1. Choate Rosemary Hall – John and Joseph Kennedy; Ivanka Trump; and even Michael Douglas
2. Deerfield Academy – David Koch; Mark, Rodman, and Steven Rockefeller
3. The Hill School – General George Patton; Oliver stone; Donald Trump Jr, and Eric Trump
4. The Hotchkiss School – Johnathan and William Bush (brothers of George HW); Forest, John, and Mark, Mars of Mars Inc. food company; Edsel Ford, Henry Ford II, William Clay Ford Sr., William Clay Ford Jr.
5. The Lawrenceville School – Both of Charlie Chaplin’s sons, Malcom Forbes, and Huey lewis
6. Loomis Chaffee – John D Rockefeller III and Winthrop Rockefeller
7. Phillips Academy – George H.W. Bush and George W. Bush; John F. Kennedy Jr. and Patrick Kennedy; actor Humphrey Bogart; and Facebook co-founder Chris Hughes
8. Phillips Exeter Academy – Abraham Lincoln’s son and his great grandson; Allen Dulles; David Rockefeller Jr. and John D Rockefeller; Dwight Eisenhower’s grandson; and Mark Zuckerberg
9. St. Paul’s School – James Garfield; JP Morgan Jr; John Kerry; multiple Vanderbilts; and even Breakfast Club actor, Judd Nelson.
10. Taft School – Not surprisingly, the only super notable alumni here are Tafts, as well as other lesser known names that served prominent roles in society.
Not part of the TSAO, but still a school worth mentioning, is the Sidwell Friends School, in Washington DC, where the daughters of the Clintons attended; where the Obama children currently attend; Bill Nye; Richard Nixon’s daughter; famous aviator Charles Lindberg; Nancy Reagan; Archibald Roosevelt; and, surprisingly, trendy actor John Bernthol, of the television show, “The Walking Dead.”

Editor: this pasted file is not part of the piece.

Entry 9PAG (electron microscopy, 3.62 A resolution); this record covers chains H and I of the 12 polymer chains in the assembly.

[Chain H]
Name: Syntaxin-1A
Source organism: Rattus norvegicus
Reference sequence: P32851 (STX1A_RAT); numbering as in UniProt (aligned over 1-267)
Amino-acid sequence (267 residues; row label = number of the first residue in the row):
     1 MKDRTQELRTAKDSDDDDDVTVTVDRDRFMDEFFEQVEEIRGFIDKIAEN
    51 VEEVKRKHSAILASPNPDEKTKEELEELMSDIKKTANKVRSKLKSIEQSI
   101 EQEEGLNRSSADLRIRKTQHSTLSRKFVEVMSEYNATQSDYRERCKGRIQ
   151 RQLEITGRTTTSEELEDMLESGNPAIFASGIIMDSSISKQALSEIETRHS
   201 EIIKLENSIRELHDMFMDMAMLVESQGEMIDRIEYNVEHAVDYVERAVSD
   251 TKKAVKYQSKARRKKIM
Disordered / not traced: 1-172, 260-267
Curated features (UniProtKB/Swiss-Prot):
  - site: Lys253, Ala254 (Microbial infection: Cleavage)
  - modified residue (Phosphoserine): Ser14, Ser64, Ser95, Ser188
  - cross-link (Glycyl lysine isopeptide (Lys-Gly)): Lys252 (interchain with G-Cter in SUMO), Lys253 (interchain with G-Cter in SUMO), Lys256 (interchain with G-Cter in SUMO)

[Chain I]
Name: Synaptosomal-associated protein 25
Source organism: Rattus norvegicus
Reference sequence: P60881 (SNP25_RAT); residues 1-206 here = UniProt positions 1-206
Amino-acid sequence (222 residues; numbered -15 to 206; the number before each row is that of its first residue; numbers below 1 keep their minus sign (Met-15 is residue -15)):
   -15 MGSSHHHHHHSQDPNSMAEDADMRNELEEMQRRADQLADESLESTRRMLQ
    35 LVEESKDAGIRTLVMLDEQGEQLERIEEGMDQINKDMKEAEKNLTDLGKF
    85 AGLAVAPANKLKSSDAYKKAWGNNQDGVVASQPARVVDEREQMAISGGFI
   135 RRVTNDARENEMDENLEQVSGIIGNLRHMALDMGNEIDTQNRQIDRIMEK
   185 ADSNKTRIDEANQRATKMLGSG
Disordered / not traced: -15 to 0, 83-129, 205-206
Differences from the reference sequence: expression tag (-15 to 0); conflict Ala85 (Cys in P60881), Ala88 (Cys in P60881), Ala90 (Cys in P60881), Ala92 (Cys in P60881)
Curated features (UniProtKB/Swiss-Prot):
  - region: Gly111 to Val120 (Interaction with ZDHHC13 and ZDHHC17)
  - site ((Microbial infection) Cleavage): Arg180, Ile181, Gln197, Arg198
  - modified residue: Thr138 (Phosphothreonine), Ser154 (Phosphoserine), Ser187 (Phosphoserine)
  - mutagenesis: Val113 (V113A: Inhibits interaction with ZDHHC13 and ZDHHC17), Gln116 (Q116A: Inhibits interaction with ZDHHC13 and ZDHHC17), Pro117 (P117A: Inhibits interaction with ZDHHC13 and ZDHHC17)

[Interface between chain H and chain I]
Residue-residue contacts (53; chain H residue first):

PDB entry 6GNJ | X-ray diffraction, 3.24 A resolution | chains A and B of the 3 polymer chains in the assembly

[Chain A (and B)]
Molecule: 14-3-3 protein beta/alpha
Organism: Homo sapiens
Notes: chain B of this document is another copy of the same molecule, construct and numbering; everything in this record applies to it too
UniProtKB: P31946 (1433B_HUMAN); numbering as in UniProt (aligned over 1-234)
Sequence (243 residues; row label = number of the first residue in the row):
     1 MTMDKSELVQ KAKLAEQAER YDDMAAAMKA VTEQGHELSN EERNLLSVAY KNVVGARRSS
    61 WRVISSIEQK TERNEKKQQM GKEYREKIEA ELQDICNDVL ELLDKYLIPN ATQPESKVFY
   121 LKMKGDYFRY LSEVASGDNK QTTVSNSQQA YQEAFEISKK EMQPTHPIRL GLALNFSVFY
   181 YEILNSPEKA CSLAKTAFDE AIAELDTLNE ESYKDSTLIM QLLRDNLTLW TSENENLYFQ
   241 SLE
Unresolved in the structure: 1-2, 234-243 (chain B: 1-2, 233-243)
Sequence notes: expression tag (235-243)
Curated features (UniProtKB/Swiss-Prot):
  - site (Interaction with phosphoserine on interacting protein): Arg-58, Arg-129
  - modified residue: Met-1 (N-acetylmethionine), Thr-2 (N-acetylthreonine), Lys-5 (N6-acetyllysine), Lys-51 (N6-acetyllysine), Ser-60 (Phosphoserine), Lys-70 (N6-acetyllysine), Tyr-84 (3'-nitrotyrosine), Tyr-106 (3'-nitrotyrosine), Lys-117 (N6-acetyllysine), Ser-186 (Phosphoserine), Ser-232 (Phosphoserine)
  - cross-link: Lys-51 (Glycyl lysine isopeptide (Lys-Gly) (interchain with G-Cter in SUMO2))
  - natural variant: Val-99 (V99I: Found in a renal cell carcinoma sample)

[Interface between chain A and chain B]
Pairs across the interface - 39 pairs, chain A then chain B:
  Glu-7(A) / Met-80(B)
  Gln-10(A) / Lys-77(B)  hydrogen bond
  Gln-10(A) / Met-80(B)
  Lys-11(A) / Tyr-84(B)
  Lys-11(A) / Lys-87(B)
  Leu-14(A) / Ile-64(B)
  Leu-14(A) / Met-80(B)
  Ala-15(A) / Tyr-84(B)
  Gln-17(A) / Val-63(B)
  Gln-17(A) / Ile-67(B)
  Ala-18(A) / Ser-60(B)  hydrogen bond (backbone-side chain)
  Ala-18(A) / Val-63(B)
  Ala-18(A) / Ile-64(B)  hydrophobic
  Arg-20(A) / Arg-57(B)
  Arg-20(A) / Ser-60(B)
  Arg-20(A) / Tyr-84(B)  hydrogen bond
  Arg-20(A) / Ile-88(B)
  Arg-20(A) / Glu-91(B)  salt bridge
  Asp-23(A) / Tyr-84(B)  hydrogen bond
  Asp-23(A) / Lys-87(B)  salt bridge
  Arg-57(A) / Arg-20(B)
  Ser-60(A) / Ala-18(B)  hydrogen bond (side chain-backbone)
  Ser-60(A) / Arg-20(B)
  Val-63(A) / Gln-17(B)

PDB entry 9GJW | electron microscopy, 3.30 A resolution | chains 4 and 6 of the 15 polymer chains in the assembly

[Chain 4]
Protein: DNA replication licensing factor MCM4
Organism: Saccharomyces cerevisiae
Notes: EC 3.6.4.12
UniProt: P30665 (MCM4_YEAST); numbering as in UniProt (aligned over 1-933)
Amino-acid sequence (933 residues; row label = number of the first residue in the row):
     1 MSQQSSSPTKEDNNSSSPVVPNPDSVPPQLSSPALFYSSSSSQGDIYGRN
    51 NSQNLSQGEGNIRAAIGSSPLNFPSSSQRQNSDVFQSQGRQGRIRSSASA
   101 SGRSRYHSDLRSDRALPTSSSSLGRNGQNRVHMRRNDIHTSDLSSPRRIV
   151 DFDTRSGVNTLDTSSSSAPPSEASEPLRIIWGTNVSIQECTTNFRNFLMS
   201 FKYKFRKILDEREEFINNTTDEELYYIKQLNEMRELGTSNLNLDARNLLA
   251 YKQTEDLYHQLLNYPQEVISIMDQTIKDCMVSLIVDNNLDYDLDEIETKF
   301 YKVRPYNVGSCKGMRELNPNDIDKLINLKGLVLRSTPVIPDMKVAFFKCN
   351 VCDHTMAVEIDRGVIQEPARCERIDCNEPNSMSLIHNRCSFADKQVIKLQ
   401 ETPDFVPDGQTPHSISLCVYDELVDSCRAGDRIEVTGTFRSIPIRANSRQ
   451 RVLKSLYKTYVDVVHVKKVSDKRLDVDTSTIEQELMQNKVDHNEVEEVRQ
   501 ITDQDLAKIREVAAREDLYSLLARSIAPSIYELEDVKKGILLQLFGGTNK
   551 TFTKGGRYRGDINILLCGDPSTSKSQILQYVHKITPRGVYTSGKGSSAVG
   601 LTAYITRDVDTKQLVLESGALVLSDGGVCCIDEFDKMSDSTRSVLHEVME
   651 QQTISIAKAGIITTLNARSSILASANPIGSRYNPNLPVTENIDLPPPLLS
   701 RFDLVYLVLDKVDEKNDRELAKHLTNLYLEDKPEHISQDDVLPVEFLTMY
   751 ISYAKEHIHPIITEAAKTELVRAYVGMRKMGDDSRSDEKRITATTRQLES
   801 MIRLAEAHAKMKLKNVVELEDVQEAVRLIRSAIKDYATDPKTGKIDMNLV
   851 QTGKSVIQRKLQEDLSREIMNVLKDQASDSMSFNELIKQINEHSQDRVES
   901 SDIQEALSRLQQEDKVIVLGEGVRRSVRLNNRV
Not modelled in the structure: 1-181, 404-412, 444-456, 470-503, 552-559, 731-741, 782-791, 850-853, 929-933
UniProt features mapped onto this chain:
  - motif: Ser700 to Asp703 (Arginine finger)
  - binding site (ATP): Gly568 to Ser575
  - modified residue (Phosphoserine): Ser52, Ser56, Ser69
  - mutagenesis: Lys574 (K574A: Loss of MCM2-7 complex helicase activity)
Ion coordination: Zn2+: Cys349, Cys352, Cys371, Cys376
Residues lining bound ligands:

So, even with the incredible list of names here, a deeper look at alumni lists shows all the prominent names that haven’t been as popular to the public, but have held the most prominent positions in some of the highest echelons of America. Suffice it to say that, quite literally, America’s elite are bred for wealth, esteem, and leadership at these schools, where they can form lasting friendships with the rest of the upcoming American elite. The top dogs of politics, criminal justice, music, acting, media, business, banking, economics and even sports, are all yet again found intermingling for generation upon generation by now. Not surprisingly, these schools have unbelievably tough admission requirements, and the TSAO is considered by many to be outright discriminatory to some groups, such as handicapped children.
This is the world of Post Industry. Whether a person wants to argue that it has been cultivated for hundreds of years of planning—or simply that the country’s wealthiest expertly capitalized on the biggest cultural turning points throughout the country’s history, America’s elite have been breeding the management of society’s peons since at least the 1700s, in the case of Deerfield, for example. This is the separation of the workforce and the worker. Most are bred to keep the economy afloat, and the select few are bred into economic royalty to lord over society, and manufacture its consent. After all this, the biggest question left seems to be: Does anyone really still think that the poor quality of American public education is an accident?
Related Reading: Has Your Education Been Hijacked?
Sources: https://en.wikipedia.org/wiki/List_of_Deerfield_alumni, https://en.wikipedia.org/wiki/List_of_Choate_Rosemary_Hall_alumni, https://en.wikipedia.org/wiki/List_of_Loomis_Chaffee_School_alumni, https://en.wikipedia.org/wiki/List_of_Phillips_Exeter_Academy_alumni#1940s, https://en.wikipedia.org/wiki/List_of_The_Hill_School_alumni, https://en.wikipedia.org/wiki/List_of_Hotchkiss_School_alumni, https://en.wikipedia.org/wiki/List_of_Phillips_Academy_alumni, https://en.wikipedia.org/wiki/List_of_Taft_School_alumni, https://en.wikipedia.org/wiki/List_of_St._Paul%27s_School_alumni, https://en.wikipedia.org/wiki/List_of_Lawrenceville_School_alumni, https://en.wikipedia.org/wiki/Category:Sidwell_Friends_School_alumni, http://www.tenschools.org/, http://johntaylorgatto.com/, https://deerfield.edu/, http://www.choate.edu/, http://www.andover.edu/Pages/default.aspx, http://www.loomischaffee.org/, http://www.exeter.edu/, http://www.hotchkiss.org/, http://www.thehill.org/RelId/33637/ISvars/default/Home.htm, http://taftschool.org/, http://www.lawrenceville.org/, http://www.sps.edu/Page, http://www.sidwell.edu/